John Fetterman’s debate performance has Democrats on edge in Pennsylvania Senate race!

Fetterman's debate performance prompts Democratic handwringing - POLITICO

Dear Commons Community,

After getting their first long look at John Fetterman in Tuesday night’s Pennsylvania Senate debate, fellow Democrats are second-guessing his decision to appear on stage five months after a stroke — and some question whether he should have remained on the ballot at all.  As reported by NBC News.

“He should not have debated. Anyone on his team who agreed to a debate should be fired, or never work again, because that debate may have tanked his campaign,” said Chris Kofinis, a veteran Democratic campaign strategist. “This race was trending toward victory. Now, it’s anyone’s guess what happens.”

Several Democrats who spoke to NBC News, some on the condition of anonymity, said they were shocked by the degree to which Fetterman struggled to communicate clearly, even though he has acknowledged ongoing difficulty in processing what he hears and speaking without dropping words.

Oz himself seemed to poke at Fetterman’s struggles on the debate stage, wondering aloud at one point if he “wasn’t clear enough” for his opponent to “understand” him. Fetterman’s allies have accused critics of boosting “ableist” rhetoric about the candidate, insisting that he is moving along in his recovery just fine and noting that two current Democratic senators have recovered from recent strokes with little concern about their ability to perform the job.

But by yesterday morning, many Democrats were in a panic over his performance. And there were fresh questions about how transparent Fetterman has been through a months-long recovery that continues to present communication challenges less than two weeks before Election Day.

“Folks are pretty much freaking out on the Dem side,” Khari Mosley, a Pittsburgh-based Democratic consultant and grassroots activist, said via text message. “I think there was false hope he’d thread the needle last night so some wind was taken out of the sails. In many ways that’s the first time many [people] got to see the phenomenon known as John Fetterman, not the best timing for the biggest stage of his life.”

One Democrat who has been in touch with the Fetterman campaign said it erred in not having him do more events and interviews sooner, to better acclimate voters to the challenges he was facing and to make the incremental improvements in his recovery more visible in real time. Fetterman, after spending much of the summer off the campaign trail, began ramping up his activity in the weeks leading up to the debate.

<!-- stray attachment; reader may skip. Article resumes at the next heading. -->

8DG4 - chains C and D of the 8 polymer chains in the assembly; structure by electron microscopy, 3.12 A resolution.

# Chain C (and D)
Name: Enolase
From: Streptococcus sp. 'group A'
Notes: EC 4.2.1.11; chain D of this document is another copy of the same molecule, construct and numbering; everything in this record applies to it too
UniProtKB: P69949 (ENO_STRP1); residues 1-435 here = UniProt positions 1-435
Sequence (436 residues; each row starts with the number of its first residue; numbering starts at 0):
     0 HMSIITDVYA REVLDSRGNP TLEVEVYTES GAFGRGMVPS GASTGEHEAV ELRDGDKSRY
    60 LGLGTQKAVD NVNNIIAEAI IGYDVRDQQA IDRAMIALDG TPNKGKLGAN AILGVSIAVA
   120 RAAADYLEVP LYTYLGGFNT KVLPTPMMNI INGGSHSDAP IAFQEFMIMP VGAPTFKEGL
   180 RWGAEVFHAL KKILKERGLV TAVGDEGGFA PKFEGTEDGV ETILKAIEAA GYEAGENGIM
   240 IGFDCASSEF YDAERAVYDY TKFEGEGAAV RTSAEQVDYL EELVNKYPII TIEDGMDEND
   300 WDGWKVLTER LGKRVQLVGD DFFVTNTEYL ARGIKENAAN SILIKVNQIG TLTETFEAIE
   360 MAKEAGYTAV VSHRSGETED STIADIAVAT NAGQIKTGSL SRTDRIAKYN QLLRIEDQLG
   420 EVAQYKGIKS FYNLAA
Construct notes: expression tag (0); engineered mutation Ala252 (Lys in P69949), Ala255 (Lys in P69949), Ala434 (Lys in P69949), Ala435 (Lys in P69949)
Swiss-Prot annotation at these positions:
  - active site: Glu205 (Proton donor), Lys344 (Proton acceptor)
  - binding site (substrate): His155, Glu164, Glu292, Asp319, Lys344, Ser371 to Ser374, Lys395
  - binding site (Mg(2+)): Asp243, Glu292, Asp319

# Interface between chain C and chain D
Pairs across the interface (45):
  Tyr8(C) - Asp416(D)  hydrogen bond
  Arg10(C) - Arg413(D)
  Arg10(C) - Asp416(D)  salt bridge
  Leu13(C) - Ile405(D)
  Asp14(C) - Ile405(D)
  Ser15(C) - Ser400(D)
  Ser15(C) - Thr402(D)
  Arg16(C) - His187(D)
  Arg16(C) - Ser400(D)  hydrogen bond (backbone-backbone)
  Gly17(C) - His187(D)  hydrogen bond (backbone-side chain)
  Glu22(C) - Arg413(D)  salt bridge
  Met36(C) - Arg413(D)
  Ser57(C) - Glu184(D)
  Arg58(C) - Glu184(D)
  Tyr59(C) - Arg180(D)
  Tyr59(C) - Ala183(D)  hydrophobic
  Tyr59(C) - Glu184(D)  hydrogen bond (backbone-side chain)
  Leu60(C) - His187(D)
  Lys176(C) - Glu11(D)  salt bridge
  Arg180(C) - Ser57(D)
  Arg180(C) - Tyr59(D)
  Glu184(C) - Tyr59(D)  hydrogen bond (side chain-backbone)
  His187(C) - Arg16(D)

“Their team has been ignoring what tons of strategists and insiders have been saying for months: We’ve expressed our concerns many, many times about being more transparent,” the source said, who asked for anonymity to speak candidly about the race. “It’s OK to have a medical issue — you just have to be transparent about it.”

The alarm is also acute in Democratic circles beyond Pennsylvania.

“It was startling,” said a senior Senate Democratic aide who has worked on political campaigns. “I really question the judgment that he continued with this race.”

But with partisan control of the 50-50 Senate hanging in the balance, Democrats have little choice but to hope that Fetterman’s platform matters more to voters than his performance. He has little room for error: The FiveThirtyEight‘s review of recent polls suggests he holds a 2.3 percentage point lead over Republican Mehmet Oz, a margin that has narrowed appreciably since Labor Day.

That puts Democrats in a bind: They don’t want to criticize him because they believe victory is within his grasp. And Fetterman’s campaign, eager to project strength, said yesterday that it had raised $2 million since the debate ended

“There’s always second-guessing,” Sen. Bob Casey, D-Pa., said on MSNBC Wednesday. “And I know Democrats sometimes invent things to worry about at the end of a campaign. … I think it was the right decision to have both candidates appear together and answer questions.”

Fetterman on Wednesday night acknowledged his debate performance during a rally in Pittsburgh with the musician Dave Matthews.